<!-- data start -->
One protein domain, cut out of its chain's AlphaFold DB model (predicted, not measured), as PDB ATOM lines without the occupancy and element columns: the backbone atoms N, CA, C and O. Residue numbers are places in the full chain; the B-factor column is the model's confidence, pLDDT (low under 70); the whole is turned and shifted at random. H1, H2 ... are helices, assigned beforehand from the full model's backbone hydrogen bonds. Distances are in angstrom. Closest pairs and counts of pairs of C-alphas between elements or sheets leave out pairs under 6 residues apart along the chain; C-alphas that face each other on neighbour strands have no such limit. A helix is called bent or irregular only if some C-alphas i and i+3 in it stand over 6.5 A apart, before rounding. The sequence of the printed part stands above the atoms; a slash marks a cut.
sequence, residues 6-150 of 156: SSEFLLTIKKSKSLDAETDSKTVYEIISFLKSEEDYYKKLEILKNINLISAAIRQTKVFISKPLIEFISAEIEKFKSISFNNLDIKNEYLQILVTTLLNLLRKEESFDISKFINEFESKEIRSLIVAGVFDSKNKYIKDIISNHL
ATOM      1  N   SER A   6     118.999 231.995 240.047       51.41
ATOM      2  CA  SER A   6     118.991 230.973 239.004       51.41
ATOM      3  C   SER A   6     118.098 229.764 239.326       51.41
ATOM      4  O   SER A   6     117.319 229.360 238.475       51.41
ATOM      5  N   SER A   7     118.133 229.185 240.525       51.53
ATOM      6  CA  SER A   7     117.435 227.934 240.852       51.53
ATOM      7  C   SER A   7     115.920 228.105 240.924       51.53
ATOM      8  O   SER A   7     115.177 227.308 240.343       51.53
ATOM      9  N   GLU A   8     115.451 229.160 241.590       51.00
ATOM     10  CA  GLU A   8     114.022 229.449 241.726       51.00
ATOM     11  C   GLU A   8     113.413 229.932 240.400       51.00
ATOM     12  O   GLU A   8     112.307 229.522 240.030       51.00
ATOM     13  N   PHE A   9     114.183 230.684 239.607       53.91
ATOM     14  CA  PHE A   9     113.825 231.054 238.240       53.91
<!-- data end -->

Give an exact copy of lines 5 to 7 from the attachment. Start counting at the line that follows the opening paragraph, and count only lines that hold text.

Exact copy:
ATOM      4  O   SER A   6     117.319 229.360 238.475       51.41
ATOM      5  N   SER A   7     118.133 229.185 240.525       51.53
ATOM      6  CA  SER A   7     117.435 227.934 240.852       51.53